• “Doing so many examples;”

  • “I did not understand how you did fractions;” and

  • “It was boring listening to teacher.”


Do you have recommendations for improving the UDL intervention?


No ideas (325 or 63%)***

“No worst part;” “Nothing;” and “None.”


No ideas (108 or 57%)****

“No worst part;” “Nothing;” and “None.”

Change instructional format or routine (37 or 20%)

  • “It’s a great activity but show more on how to do it;”

  • “We could make it more of a game;” and

  • “Make it more fun.”

* No responses from 21 participants.
** No responses from 30 participants.
*** No responses from 396 participants.
**** No responses from 40 participants.

Students in both general and special education reported very favorable views of UDL interventions. For example, about 90% of all participants expressed an interest in receiving more UDL interventions. Furthermore, the interventions were consistently rated as better (e.g., slightly or strongly agree) than what they experienced in other academic classes. Finally, the open-ended responses suggested that UDL interventions help students to learn and to use technology as an effective learning tool. In contrast, many students could not identify a “worst” part of the UDL interventions, and a majority of participants offered no recommendations for improving them.

A second implication of the study’s results is that UDL is best viewed as a tool for changing how teachers think in terms of curriculum access and student success. The study findings showed that high school teachers often are reluctant to change their teaching style, instead preferring to maintain their established routines and behaviors. These findings also suggest that high school teachers may not adopt an innovative strategy unless they redefine it to fit their needs and situation; the goal of better access may not be shared by all high school teachers. Finally, further research is needed to determine whether students in the UDL courses score better on end-of-course tests.

Larry Kortering is a professor, Terry McClannon is a technology facilities coordinator, and Patricia Braziel is a project coordinator for the Universal Design for Learning Grant at Appalachian State University.

The development of this paper was supported, in part, by a grant from the Office of Special Education Programs, U.S. Department of Education (#H324D020019-03).


Blamires, M. (1999). Universal design for learning: Reestablishing differentiation as part of the inclusion agenda. Support for Learning, 14, 158–163.

Center for Applied Special Technology. (2005). About CAST. Retrieved October 19, 2005, from

Cobb Morocco, C. (2001). Teaching for understanding with students with disabilities: New directions for research on access to the general education curriculum. Learning Disabilities Quarterly, 24, 5–13.

Czikszentmihalyi, M., & Larson, R. (1984). Being adolescent: Conflict and growth in the teenage years. New York: Harper Collins Basic Books.

Hagborg, W. J. (1999). Scholastic competence subgroups among high school students with learning disabilities. Learning Disabilities Quarterly, 22, 3–10.

Higgins, K., Boone, R., & Lovitt, T. (2002). Adapting challenging textbooks to improve content-area learning. In M. R. Shinn, H. M. Walker, & G. Stoner, (Eds.), Interventions for academic and behavior problems II: Preventive and remedial approaches. Bethesda, MD: National Association of School Psychologists.

Hitchcock, C., & Stahl, S. (2004). Assistive technology, universal design, Universal Design for Learning: Improved learning outcomes. Journal of Special Education Technology, 18, 45–52.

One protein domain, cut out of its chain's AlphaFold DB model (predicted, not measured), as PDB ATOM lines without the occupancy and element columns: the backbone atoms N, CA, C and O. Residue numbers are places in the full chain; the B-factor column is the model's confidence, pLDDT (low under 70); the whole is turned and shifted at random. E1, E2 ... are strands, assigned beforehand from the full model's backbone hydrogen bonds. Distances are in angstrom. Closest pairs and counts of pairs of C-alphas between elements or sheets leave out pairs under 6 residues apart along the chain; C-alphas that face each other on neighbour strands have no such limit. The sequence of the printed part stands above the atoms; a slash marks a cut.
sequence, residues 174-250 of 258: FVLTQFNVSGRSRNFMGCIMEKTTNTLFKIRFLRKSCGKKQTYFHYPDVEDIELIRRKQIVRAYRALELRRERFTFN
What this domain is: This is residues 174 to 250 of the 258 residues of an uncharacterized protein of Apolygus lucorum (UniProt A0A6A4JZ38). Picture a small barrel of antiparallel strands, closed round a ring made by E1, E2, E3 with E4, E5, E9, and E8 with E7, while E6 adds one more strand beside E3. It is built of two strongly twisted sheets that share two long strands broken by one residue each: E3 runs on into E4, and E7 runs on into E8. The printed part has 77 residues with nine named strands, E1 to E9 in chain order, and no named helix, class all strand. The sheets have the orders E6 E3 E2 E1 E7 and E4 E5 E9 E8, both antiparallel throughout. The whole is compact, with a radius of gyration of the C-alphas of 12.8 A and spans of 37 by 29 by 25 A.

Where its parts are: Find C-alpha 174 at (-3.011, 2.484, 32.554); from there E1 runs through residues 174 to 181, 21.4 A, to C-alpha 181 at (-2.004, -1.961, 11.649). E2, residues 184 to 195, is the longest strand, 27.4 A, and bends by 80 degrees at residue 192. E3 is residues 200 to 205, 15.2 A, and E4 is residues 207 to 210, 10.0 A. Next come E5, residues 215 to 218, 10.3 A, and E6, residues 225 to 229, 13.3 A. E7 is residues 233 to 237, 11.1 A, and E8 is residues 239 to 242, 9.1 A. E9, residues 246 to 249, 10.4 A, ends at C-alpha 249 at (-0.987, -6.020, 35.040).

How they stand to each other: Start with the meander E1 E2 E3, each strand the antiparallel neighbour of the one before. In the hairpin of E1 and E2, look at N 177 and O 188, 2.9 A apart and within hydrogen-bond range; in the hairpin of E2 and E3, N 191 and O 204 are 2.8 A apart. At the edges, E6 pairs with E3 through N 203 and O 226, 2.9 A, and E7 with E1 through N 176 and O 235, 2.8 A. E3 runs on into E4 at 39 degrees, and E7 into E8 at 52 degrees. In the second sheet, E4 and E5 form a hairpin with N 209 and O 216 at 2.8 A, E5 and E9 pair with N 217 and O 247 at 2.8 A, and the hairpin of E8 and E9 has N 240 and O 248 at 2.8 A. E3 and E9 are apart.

Howard, J. B. (2003). Universal design for learning: An essential concept for teacher education. Journal of Computing in Teacher Education, 19, 113–117.

Kortering, L., & Braziel, P. (2002). A look at high school programs as perceived by youths with learning disabilities. Learning Disabilities Quarterly, 25, 177–188.

Office of Special Education Programs. (2004). To assure the free appropriate public education of all children with disabilities: Twenty-third annual report on the implementation of IDEA. Washington, DC: U.S. Department of Education.

Pisha, B., & Coyne, P. (2001). Smart from the start: The promise of universal design for learning. Remedial and Special Education, 22, 197–205.

Rose, D. H., & Meyer, A. (2002). Teaching every student in the digital age: Universal design for learning. Alexandria, VA: Association for Supervision and Curriculum Development. Retrieved October 19, 2005 from

Scott, S. S., McGuire, J. M., & Shaw, S. F. (2003). Universal design for instruction: A new paradigm for adult instruction in postsecondary settings. Remedial and Special Education, 24, 369–379.


Center for Applied Special Technology (CAST)
CAST is a nonprofit organization that works to expand learning opportunities for all individuals, especially those with disabilities, through the research and development of innovative, technology-based educational resources and strategies.

The National Consortium on Universal Design for Learning
In 1999, researchers at CAST (see above) developed the National Consortium on Universal Design for Learning (NCUDL), a national partnership of educators, schools, and experts committed to improving access to the general education curriculum for all students, including students with disabilities. The NCUDL demonstrates best practices and effective models in consortium schools and disseminates these practices.

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This report was supported in whole or in part by the U.S. Department of Education, Office of Special Education Programs, (Cooperative Agreement No. H326J000005). The opinions expressed herein do not necessarily reflect the policy or position of the U.S. Department of Education, Office of Special Education Programs, and no official endorsement by the Department should be inferred.

This publication is available in an alternate format upon request. To request an alternate format or additional copies, contact NCSET at 612.624.2097.